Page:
It turns out I know the woman who got pregnant while living on the streets and feeding her addiction, and who gave up her newborn daughter for adoption by a Santa Rosa police officer she trusted and his wife.
Some years back, the woman and I spoke often and I visited her family’s home. Though getting by was tough for her and her partner and two sons, I wrote several times about exceptional goings-on in the life of one of the boys.
A week ago, she read my story about Officer Jesse Whitten of the Santa Rosa Police Department and his wife, Ashley, adopting a baby girl born to and surrendered to them by an unnamed homeless woman. She reached out to me to say she is that woman.
I didn’t recognize her when we met at a downtown cafe. She was dressed well and groomed, but since I last saw her she lost a great deal of weight and some of her teeth.
WE SPOKE for more than hour. I perceived in her some of the qualities that were evident years ago when she had a family and an inviting rented home: her kindness and motherly pride, and a desire to do what’s right.
But it was clear — and she didn’t try to deny or blame away or excuse — that her life has sunk deeply into the mire.
“I will hate myself for the rest of my life,” she said early on. She seems to regret foremost that she descended into so deplorable a state that her boys were removed from her custody.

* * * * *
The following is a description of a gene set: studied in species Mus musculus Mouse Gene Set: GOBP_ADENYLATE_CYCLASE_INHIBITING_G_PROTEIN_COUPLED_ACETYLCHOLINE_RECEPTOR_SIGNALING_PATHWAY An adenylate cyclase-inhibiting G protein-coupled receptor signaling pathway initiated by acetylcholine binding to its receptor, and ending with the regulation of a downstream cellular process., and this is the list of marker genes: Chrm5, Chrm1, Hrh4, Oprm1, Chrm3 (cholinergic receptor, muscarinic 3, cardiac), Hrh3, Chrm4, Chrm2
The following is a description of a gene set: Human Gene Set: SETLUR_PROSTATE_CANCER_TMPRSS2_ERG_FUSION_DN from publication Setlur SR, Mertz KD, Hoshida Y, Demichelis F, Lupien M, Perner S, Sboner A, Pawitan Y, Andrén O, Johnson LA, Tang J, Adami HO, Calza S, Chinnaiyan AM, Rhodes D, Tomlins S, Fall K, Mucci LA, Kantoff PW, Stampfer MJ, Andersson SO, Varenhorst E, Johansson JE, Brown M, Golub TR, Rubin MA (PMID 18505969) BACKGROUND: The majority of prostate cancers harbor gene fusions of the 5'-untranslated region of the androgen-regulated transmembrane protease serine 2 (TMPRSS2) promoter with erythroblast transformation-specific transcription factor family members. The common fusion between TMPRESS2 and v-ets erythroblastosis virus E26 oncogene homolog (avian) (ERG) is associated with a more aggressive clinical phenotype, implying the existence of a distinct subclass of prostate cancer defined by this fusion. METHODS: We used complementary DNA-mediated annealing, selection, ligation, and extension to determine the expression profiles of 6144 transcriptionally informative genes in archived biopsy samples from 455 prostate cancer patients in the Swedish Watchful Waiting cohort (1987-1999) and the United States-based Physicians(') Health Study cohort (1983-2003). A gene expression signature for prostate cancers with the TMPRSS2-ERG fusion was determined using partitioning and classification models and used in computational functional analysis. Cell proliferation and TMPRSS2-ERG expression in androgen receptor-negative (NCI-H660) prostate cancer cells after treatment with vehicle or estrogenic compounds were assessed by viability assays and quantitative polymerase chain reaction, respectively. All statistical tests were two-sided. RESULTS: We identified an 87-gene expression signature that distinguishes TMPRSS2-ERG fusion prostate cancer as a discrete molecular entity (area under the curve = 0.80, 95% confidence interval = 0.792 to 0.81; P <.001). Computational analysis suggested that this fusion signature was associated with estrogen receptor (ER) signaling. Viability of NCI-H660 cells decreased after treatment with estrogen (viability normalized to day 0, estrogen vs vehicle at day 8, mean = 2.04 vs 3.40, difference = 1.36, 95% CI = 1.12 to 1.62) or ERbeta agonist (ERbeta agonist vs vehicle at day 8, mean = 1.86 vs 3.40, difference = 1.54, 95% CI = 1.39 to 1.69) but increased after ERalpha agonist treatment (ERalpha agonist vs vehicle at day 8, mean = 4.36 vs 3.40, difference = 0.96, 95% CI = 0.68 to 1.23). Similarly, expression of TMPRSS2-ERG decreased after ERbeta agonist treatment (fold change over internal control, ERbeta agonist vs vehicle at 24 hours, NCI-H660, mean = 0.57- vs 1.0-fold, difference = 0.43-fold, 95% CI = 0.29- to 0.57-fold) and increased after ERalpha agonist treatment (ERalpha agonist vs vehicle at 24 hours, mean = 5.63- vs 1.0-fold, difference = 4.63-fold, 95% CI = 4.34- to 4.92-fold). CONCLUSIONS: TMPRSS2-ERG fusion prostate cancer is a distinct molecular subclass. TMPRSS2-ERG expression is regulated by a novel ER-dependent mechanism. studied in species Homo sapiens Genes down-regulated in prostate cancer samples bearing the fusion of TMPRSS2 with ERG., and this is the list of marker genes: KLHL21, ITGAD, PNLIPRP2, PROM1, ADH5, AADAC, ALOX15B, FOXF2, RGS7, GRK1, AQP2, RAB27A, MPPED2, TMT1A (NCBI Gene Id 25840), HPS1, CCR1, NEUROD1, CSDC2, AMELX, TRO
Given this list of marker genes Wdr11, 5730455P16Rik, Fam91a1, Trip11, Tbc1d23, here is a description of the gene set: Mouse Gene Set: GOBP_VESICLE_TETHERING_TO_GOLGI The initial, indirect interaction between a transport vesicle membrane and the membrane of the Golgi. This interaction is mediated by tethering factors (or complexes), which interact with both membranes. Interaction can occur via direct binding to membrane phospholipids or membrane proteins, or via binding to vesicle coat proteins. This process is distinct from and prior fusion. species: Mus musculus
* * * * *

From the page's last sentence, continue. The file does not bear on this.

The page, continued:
“They both saw a lot things they shouldn’t have,” she said.
She recalled people she has camped alongside have asked why she goes to sleep and begins sobbing. “It’s because,” she said, “every time I fall to sleep I see my boys.”
“All I ever wanted in life was to be a mom,” she said.
She loves her sons, “more than anything,” she said. But she knows she deserved for them to be taken from her and that they are better off in the care of others.
“I never meant to hurt them,” she said. She anguishes to know that she did.
There’s a particular candy she likes, but when there’s money in her purse from her $837 monthly Social Security disability benefit, she won’t allow herself to buy it.
“I don’t deserve to have those things,” she said.
As bad as it sounded, she said plainly that for the longest time prior to her delivery of a girl this past February, she didn’t even know she was pregnant.
I’m not publishing her name, not for her privacy but for that of the children to whom she gave birth. How about we call her Kay?
SHE’S OUT OF PLACE on the streets, Kay said, but that is where she is.
She said to maintain a measure of dignity and responsibility by keeping herself as presentable as possible, cleaning up after herself and others, treating others with respect and trying to help fellow people living on the streets.
She said, “I’m sort of like Wendy and they’re the Lost Boys.”